Prime Minister Tony Blair's Labor Party suffered its worst defeat in the modern history of local council elections across Britain in results announced Friday, a performance that analysts and politicians said in large part reflected popular disaffection with his support for the U.S.-led war in Iraq.

As the count continued, the BBC projected that Labor would finish a distant third with 26 percent of the vote nationwide, compared with 38 percent for the opposition Conservatives and 29 percent for the third-party Liberal Democrats. That would be the first time a party in power has finished third in these elections.

The party lost its hold on city councils in two former strongholds, Newcastle and Leeds in northeastern England, Labor's traditional heartland.

British voters traditionally use off-year local elections to send a protest message to the governing party, and Labor loyalists took heart from the fact that although their party was roundly defeated, the Conservative total was not large enough to suggest it would win the next general election, expected to take place in a year.

Paradoxically, some Laborites also took comfort from the fact that Iraq was a key factor, saying they hoped that by next year the issue will have faded.

Still, Labor leaders acknowledged the defeat was larger than they had expected. David Blunkett, one of Blair's senior cabinet ministers, pronounced himself "mortified" by the results and blamed them squarely on Iraq. "Some people felt it was the wrong policy," he told the BBC. "It split families, it split the Labor Party, it split friends."

The result, he said, was "a bad night for us, but not meltdown."

But the Liberal Democrat leader, Charles Kennedy, said Labor's defeat in the elections, which took place Thursday, reflected an overall loss of public trust in Blair and his government.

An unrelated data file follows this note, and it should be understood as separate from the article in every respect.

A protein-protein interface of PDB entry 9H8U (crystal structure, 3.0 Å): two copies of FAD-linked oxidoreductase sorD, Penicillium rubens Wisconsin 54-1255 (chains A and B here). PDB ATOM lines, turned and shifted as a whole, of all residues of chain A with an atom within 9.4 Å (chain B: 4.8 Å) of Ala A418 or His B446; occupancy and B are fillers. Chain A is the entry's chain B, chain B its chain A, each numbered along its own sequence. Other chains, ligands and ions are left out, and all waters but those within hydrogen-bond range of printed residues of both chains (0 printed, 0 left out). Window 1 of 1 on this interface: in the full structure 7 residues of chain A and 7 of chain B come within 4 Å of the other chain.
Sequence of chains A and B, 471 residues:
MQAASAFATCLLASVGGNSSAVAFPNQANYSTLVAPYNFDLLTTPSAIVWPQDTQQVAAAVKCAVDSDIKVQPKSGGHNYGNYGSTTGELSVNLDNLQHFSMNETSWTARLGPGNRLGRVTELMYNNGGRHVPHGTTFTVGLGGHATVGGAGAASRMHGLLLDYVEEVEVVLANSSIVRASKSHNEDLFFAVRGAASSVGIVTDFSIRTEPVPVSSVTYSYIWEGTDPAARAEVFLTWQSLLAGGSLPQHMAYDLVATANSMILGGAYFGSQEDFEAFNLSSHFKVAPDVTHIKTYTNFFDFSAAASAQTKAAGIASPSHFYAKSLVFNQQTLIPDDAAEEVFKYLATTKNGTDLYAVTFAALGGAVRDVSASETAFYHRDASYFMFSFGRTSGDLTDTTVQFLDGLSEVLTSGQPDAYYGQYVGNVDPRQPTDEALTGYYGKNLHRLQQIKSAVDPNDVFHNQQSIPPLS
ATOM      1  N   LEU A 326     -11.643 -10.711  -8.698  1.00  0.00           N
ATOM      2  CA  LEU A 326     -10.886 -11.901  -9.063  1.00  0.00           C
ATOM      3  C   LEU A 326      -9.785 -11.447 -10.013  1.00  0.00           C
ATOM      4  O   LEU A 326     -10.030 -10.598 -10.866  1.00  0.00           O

The results set off a new round of recriminations within Labor, with some party members calling for Blair to step down and others demanding that he apologize for supporting the war. Blair was attending Ronald Reagan's funeral in Washington and offered no immediate comment.

Peter Kellner, chairman of the London-based YouGov polling group, said the results were a serious blow to Labor. "Losing Newcastle is the equivalent of the Bronx going Republican -- it's almost inconceivable," he said.

But Kellner said that, based on past local election performances, the Conservatives had fallen well short of the total they needed to set themselves up for potential victory in next year's balloting, when voter turnout will be considerably higher. "The main opposition party traditionally needs to be at 45 or 46 percent to have a chance at victory," he said. "The Tories are stuck below 40, and that's not good enough."

Blair's party is widely forecast to suffer major losses in European Parliament elections, which also took place Thursday. Those results will not be announced until Sunday. But the impact is expected to be less clear because the Conservatives may also lose support to a new and virulently anti-European Union one-issue party, the U.K. Independence Party.

Labor's one bright spot was the victory of London Mayor Ken Livingstone, who rejoined the party this year after winning office as an independent in 2000. But the victory was tempered by the fact that Livingstone had expressed vehement opposition to the war in Iraq and may have lost votes by accepting the Labor endorsement.